As a lifelong suburbanite myself, I have to admit I wonder if it’s even possible...

But they seem optimistic, turning to the Institute of Design and asking teams of designers to help shed some light on how young families might be moved to alter the behavior that has so long been commonplace, and the course of history in the process.

Not surprisingly, the approach has been to study urban parents. And rather than asking them what they might do in hypothetical situations, they studied what people choosing to raise their children in cities are actually doing already. They also made sure to interview urban and suburban parents who found their current living situations in the city or the suburbs to be far from ideal.

And while they found that the top concerns of parents about city living are safety, space and schools, they also discovered that satisfied urban parents had ways to address each of those issues in a positive way. To the happy urban parent the very nature of the city alleviated their safety concerns with its density and “eyes on the street.” They also supplemented their lack of private space by using the city’s public spaces, such as parks and sidewalks. And they augmented their children’s education with the city’s diversity and cultural and other assets.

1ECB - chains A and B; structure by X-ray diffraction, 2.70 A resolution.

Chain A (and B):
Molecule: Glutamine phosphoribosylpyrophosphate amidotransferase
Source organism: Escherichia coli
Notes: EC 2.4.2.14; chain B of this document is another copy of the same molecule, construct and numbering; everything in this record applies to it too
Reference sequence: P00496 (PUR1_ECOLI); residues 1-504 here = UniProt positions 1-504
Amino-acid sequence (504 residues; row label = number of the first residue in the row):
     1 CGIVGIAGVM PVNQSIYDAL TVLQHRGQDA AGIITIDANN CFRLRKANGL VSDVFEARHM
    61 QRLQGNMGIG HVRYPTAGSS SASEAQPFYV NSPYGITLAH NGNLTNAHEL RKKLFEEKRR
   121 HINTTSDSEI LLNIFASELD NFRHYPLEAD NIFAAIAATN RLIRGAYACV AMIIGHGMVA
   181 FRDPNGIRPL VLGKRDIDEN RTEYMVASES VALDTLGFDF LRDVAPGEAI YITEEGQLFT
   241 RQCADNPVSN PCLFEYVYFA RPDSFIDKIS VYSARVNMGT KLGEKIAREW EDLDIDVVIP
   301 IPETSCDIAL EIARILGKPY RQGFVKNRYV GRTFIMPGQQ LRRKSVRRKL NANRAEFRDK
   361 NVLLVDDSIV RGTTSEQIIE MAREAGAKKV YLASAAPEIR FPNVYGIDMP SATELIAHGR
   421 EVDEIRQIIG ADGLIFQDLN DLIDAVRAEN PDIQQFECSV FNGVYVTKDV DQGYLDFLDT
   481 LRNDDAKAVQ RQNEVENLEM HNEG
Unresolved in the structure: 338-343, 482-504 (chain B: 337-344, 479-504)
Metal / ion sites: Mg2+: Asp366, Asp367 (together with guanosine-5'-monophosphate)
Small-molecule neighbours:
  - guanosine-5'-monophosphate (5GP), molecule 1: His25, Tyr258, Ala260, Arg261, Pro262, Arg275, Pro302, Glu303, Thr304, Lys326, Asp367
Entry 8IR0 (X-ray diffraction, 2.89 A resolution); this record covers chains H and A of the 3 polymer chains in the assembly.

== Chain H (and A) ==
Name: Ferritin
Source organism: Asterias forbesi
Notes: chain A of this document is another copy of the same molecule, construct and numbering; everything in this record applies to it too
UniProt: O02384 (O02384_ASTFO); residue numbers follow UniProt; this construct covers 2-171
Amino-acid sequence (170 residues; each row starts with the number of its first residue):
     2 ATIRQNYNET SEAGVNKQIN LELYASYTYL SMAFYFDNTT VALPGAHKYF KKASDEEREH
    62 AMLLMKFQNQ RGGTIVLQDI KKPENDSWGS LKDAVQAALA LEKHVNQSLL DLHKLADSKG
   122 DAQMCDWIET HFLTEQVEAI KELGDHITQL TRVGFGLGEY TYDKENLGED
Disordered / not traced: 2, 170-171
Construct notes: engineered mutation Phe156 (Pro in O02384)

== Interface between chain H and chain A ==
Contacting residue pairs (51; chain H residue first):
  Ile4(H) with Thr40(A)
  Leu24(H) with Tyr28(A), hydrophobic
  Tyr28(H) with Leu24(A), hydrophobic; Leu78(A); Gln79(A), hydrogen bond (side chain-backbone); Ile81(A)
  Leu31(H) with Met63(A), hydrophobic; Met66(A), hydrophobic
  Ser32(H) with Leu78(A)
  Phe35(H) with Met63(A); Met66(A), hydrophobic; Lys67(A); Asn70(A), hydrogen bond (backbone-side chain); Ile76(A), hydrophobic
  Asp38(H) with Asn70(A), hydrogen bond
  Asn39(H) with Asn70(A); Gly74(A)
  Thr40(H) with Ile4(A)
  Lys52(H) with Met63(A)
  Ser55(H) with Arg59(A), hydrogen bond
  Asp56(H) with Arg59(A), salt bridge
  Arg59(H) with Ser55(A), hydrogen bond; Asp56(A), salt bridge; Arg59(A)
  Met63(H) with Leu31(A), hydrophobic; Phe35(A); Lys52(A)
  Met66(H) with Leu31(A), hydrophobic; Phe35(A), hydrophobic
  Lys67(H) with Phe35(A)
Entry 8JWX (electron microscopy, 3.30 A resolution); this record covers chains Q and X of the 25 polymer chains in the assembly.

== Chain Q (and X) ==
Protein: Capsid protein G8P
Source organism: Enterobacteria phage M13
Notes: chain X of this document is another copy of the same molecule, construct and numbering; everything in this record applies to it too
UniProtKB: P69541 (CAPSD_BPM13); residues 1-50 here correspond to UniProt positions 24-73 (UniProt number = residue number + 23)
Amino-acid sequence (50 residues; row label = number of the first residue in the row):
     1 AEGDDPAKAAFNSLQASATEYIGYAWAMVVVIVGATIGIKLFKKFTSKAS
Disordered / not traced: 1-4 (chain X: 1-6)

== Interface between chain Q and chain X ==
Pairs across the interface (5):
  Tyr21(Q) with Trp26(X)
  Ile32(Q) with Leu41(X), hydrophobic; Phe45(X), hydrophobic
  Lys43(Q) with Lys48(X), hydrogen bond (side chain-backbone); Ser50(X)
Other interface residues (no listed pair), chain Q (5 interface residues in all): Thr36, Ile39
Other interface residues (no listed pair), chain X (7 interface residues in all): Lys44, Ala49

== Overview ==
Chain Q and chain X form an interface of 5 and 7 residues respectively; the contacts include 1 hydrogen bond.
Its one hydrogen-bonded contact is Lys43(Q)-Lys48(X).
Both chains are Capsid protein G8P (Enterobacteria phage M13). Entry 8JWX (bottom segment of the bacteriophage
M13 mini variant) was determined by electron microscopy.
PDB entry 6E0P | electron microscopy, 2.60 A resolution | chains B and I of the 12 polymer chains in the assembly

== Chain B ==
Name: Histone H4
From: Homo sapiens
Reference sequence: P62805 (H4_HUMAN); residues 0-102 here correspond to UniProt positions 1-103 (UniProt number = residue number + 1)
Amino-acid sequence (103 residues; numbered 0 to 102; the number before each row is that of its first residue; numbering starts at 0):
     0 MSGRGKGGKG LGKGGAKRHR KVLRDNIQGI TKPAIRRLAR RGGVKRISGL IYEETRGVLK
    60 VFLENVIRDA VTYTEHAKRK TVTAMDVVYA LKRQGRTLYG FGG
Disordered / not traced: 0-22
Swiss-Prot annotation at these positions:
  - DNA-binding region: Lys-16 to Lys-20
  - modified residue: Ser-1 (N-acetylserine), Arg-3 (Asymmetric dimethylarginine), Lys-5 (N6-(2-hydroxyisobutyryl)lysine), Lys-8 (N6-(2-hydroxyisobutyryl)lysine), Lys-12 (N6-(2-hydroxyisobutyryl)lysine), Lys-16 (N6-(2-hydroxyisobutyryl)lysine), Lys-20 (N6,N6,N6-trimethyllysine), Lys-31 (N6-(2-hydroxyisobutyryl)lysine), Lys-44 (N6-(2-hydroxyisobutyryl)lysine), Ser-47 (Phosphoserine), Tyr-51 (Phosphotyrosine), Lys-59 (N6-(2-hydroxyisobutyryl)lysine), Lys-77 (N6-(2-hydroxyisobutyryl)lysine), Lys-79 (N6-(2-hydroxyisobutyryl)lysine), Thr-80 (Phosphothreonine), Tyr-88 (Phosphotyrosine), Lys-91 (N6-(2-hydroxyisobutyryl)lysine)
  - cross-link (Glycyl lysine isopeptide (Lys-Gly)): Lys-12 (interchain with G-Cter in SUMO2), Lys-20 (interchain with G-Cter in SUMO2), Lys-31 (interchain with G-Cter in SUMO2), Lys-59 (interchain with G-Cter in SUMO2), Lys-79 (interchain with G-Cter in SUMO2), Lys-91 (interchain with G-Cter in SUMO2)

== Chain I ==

Currently, the folks at CEOs for Cities are working with urban leaders from New York, Chicago, Portland and Akron to develop and test a wide range of strategies to support and scale the behaviors of urban families as part of their first-ever Learning Network. Efforts that will be documented over the next 18 months and hopefully provide general insights for urban leaders from all cities to help turn the tide of migration from cities towards them.

I confess that I’m genuinely interested to see what they come up with, especially as recent research shows a lack of free time in open spaces is stifling creativity among kids across America."
Stroy and photo from: http://www.treehugger.com/files/2007/11/is_it_even_poss.php